I know this is kind of a continuation post from my last one but I am finding myself thinking where to start, where to start? But like with cleaning or cooking when I am overwhelmed, sometimes I just dive in for the plunge. And that's exactly my game plan for my post about ...
It might sound a little weird, like something from a "Twilight" movie but truthfully, I think it is such a beautiful approach to such a life changing experience. Birth itself. Something that I would have thought about a couple years ago and felt such terror and fear. My mother has gave birth, not me, anyone but me! "Oh when I am pregnant it will be different, my baby will just pop into my arms with sparkles all around us. No pain, no stretch marks, no gaining 40 pounds. Not me. No way!".... Until I missed that period. Until suddenly, somehow it clicked.
I, Challice Glee,
CAN DO THIS.
Before the 1900's nearly all births were at home with trusted midwives. They really focused on the mother as whole, not just her birth canal. They cared for her in a way that would nourish her well being and did not see birth as a "serious medical condition". That label was reserved for unwell people in hospitals. After all, having a baby is a bodily function, a POWERFUL one, but just simply that! Yet as scientific advances grew, giving birth was dubbed an interesting subject that the all-male doctors at the time felt the need to scientifically analyze, "improve" and eventually control it. Once birth slowly started switching from the mother being in control, to her surrendering control to her doctor in the 1800's, tools that were never used before started coming into the picture. Things like forceps, which were only previously used to remove stillbirths, entered the arena to make it "easier". C-sections were starting to be used more, which were traditionally only used on mothers who had passed away or were going to pass away. Why did women start losing faith in themselves?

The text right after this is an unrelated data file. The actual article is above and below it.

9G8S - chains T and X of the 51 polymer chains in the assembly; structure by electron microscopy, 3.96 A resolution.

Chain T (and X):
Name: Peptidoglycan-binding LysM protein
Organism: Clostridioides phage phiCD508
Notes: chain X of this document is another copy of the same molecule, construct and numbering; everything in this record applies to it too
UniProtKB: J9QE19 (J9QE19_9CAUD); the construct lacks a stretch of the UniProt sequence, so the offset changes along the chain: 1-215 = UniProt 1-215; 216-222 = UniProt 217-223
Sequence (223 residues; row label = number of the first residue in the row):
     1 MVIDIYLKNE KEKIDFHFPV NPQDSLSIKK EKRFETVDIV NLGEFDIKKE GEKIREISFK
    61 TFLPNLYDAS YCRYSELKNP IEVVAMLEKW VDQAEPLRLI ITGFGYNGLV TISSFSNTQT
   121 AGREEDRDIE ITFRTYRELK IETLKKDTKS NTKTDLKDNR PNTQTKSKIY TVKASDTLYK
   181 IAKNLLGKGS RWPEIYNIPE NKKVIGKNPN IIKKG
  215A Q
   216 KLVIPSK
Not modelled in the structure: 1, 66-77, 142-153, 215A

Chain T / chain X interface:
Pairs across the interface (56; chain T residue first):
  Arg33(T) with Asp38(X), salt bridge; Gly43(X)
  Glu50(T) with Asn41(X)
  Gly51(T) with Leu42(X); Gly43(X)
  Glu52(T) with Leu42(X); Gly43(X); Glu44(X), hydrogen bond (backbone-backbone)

It simply became a status issue. Like iPhones and cars today, somehow birth became about who had money. There was a yin-yang effect by the 1900's. Doctors had learned so much more about complications, and how to fix them, for such a heavy price. It became "fashionable" for women of wealth to choose to birth at the hospital simply because at the time expectant mothers rarely left their homes. It seems to me it was simply a rebellious fashion (I mean, who would want to be confined for months upon months?) and if you had the money for it, you could not only leave your house to be in the maternity wards, but have your baby there. Oh isn't that fancy? Now at this point, that's not so bad! There was a safe feeling being in the presence of trained medical staff. I know when I am at my ultimate low and have to go to the hospital, when those automatic doors open I know I am all the closer to feeling better... so it's understandable how women headed in this direction. Who doesn't want to feel better when you are feeling bad? Which leads to my next topic of ...
Now that women started birthing in hospitals it was expected that during their births they would "feel better".